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The Prince William Sound magnitude 8.4 earthquake at 03:36 UT on March 28, 1964, was one of the largest shocks ever recorded on the North American Continent. The quake was felt over 500,000 square miles. The epicenter was located at 61.1 degrees N, 147.7 degrees W in the wilderness at the head of Prince William Sound. The quake took 131 lives and caused $350-500 million in property damage. (One hundred twenty two of the deaths were attributed to the tsunami.)

The area of the damage zone (50,000 square miles) and the duration of the quake (3 to 4 minutes) were extraordinary. Certainly the quake would have claimed many more lives had the population not been sparse, the weather clement, and had the quake not occurred during the off-season for fishing and on the evening of a holiday when the schools were empty and most offices deserted.


The quake was accompanied by vertical displacement of earth over a 100,000 square mile region. The maximum uplift recorded was 33 feet (10 m) on land, and as much as 50 feet (15 m) on the sea floor. Subsidence exceeded 7 feet (2 m). The uplift destroyed or greatly impaired the usefulness of many harbors. The habitats of many animals, trees and other vegetation were destroyed or damaged by subsidence. Low-lying settlements and many miles of railroad and highway were dropped below the level of high tide so that they were periodically flooded and attacked by storm waves. Crustal deformation associated with this earthquake was the most extensive ever recorded and extended far beyond the epicentral area.

Faulting of bedrock at the earth's surface during the earthquake was found only in the area of maximum tectonic uplift on southwest Montague Island in Prince William Sound and on the sea floor southwest of Montague Island. No faulting at the surface was found in the zone between the areas that were tectonically uplifted and downdropped. Grabens (elongated down-dropped blocks between faults) formed in many places. The strong ground motion induced many snowslides, rockfalls, and subaerial and subaqueous landslides. Large subaerial slides in Anchorage and subaqueous slides at Valdez and Seward damaged streets, buildings, utilities, and shore side structures. Numerous slope and embankment failures harmed railways, highways, and particularly bridges.

Rock avalanches and snow avalanches, subsidence, and consolidation occurred; and cracks, fissures, and sand spouts developed in many places. Soil liquefaction played a major roll in the development of most landslides.


Anchorage, Cordova, Homer, Kodiak, Seldovia, Seward, and Valdez were damaged severely by uplift or subsidence, shaking, landslides, tsunamis, and fires. In Anchorage damaging landslides occurred in Turnagain, Fourth Avenue, "L" Street, and Government Hill areas. Structural damage was largely the result of landslides. Seismic vibration caused severe structural damage in Anchorage, Valdez, and the large delta of the Copper River. Damage from seismic vibration was most common in buildings and structures constructed of heavy materials and tended to be most severe in tall buildings.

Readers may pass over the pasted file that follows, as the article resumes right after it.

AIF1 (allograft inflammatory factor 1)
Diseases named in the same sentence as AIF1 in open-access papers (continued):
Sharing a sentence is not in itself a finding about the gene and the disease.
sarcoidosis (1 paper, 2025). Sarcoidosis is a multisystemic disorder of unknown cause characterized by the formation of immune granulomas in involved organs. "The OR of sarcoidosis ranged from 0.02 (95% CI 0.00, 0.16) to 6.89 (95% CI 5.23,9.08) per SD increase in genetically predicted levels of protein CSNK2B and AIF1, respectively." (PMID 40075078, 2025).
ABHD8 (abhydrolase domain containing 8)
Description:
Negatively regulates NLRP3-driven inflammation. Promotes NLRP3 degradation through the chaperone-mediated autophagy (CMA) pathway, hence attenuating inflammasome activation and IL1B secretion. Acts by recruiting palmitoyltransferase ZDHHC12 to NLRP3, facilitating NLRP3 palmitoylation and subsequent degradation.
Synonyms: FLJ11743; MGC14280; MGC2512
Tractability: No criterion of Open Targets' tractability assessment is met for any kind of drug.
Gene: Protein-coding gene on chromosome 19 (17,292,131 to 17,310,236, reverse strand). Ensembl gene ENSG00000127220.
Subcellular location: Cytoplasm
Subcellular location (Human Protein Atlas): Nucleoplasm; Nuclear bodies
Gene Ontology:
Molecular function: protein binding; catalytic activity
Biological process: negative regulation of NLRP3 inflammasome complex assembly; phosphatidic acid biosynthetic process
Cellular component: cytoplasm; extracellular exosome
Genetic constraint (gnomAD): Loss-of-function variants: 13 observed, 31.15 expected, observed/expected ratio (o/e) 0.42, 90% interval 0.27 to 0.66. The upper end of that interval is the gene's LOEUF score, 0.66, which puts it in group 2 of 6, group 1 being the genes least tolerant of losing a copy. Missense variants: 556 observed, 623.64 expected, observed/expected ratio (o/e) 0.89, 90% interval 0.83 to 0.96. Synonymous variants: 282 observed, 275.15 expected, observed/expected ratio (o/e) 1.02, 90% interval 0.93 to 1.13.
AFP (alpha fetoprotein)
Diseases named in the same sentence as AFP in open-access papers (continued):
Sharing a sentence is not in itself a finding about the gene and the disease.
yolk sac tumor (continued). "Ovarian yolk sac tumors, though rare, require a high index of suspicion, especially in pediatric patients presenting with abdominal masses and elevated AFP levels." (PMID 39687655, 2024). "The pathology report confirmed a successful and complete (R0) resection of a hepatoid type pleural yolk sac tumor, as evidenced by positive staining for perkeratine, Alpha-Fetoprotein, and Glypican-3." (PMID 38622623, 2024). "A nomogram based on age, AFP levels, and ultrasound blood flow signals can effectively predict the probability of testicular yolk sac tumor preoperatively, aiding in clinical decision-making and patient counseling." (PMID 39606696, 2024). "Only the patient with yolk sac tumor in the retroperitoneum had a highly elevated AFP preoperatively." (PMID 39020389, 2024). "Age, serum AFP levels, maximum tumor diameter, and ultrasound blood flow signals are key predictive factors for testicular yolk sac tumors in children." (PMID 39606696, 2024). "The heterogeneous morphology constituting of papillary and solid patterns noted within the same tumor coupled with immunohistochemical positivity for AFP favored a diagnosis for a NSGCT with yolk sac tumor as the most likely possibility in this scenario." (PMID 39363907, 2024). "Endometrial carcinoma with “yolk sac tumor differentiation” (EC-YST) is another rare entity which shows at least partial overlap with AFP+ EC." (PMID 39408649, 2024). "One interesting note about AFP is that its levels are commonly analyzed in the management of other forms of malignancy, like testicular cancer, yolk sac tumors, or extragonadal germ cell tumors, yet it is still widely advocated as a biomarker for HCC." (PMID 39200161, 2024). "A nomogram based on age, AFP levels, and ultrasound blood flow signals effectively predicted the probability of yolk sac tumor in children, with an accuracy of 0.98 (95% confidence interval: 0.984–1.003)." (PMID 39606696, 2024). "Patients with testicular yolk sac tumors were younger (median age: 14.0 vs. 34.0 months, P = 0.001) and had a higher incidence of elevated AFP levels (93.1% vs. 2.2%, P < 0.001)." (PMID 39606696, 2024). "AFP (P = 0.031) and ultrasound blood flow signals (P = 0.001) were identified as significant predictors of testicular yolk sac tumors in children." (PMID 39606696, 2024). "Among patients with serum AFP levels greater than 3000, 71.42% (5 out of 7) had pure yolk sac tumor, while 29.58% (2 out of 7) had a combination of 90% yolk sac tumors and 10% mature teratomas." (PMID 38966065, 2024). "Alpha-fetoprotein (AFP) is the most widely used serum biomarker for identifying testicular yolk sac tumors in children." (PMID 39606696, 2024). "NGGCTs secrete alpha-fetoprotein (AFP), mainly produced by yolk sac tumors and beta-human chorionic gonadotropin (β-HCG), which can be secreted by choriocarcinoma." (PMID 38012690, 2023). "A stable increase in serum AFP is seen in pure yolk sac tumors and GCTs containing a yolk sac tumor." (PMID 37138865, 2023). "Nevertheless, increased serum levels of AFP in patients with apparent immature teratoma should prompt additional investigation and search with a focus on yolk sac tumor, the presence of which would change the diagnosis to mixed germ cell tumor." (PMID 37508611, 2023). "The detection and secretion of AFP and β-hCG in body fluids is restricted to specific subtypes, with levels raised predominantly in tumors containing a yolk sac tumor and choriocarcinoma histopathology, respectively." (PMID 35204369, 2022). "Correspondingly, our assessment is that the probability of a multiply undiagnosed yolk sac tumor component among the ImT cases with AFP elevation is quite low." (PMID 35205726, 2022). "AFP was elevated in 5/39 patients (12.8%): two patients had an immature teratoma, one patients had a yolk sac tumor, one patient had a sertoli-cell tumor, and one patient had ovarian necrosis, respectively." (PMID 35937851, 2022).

Notable among the partly or completely collapsed buildings in Anchorage were the Four Seasons apartment building, the Government Hill School, and the J.C. Penney building. However, many of the heavy structures in these areas sustained minimal seismic damage. Generally well-built wood-frame buildings of seismic resistant design sustained very little damage from vibration generated by the earthquake. Valdez was severely damaged by a large submarine landslide and the resulting waves that destroyed the waterfront facilities. The ground beneath the town was deformed damaging the foundations of structures. The town was moved to a new site at a cost of $37,500,000.

Damage to surface transportation facilities was extensive. Landslides, embankment failures, subsidence of ground, tsunami action, and soil movements that distorted or destroyed bridges were the main causes of damage. The Alaska Railroad lost its port facility at Whittier, its docks at Seward, and numerous bridges on the Kenai Peninsula. Reconstruction of the railroad facilities was completed in two and one half years at a cost of $22 million. Many highway bridges, especially on the Seward and Copper River highways, were damaged. Many port and harbor facilities, especially at Seward, Valdez, Kodiak, Whittier, Cordova, and Homer, were destroyed.

The major damage to utilities occurred in Anchorage where the earth slides set in motion by the earthquake caused extensive damage to all utility systems. Oil storage tanks at Valdez, Seward, and Whittier ruptured and burned.


The submarine landslides resulting from the earthquake created local sea waves or tsunamis, which, together with the major tsunami generated by the crustal deformation, smashed port and harbor facilities, disturbed and killed salmon fry, leveled forests, and caused the saltwater invasion of many coastal freshwater lakes. In addition to the local tsunamis the earthquake generated a major tsunami that was recorded throughout the Pacific Basin and lapped against Antarctica.

The major tsunami caused extensive damage outside Alaska in Port Alberni British Columbia and took 16 lives in Oregon and California. Of the one hundred twenty-two deaths resulting from the tsunamis, at least 71 deaths were blamed on the local slump-generated tsunamis in Alaska. The quake also generated seiches in rivers, harbors, channels, lakes, and swimming pools as distant as the United States Gulf Coast States. Total tsunami damage amounted to about $84 million in Alaska.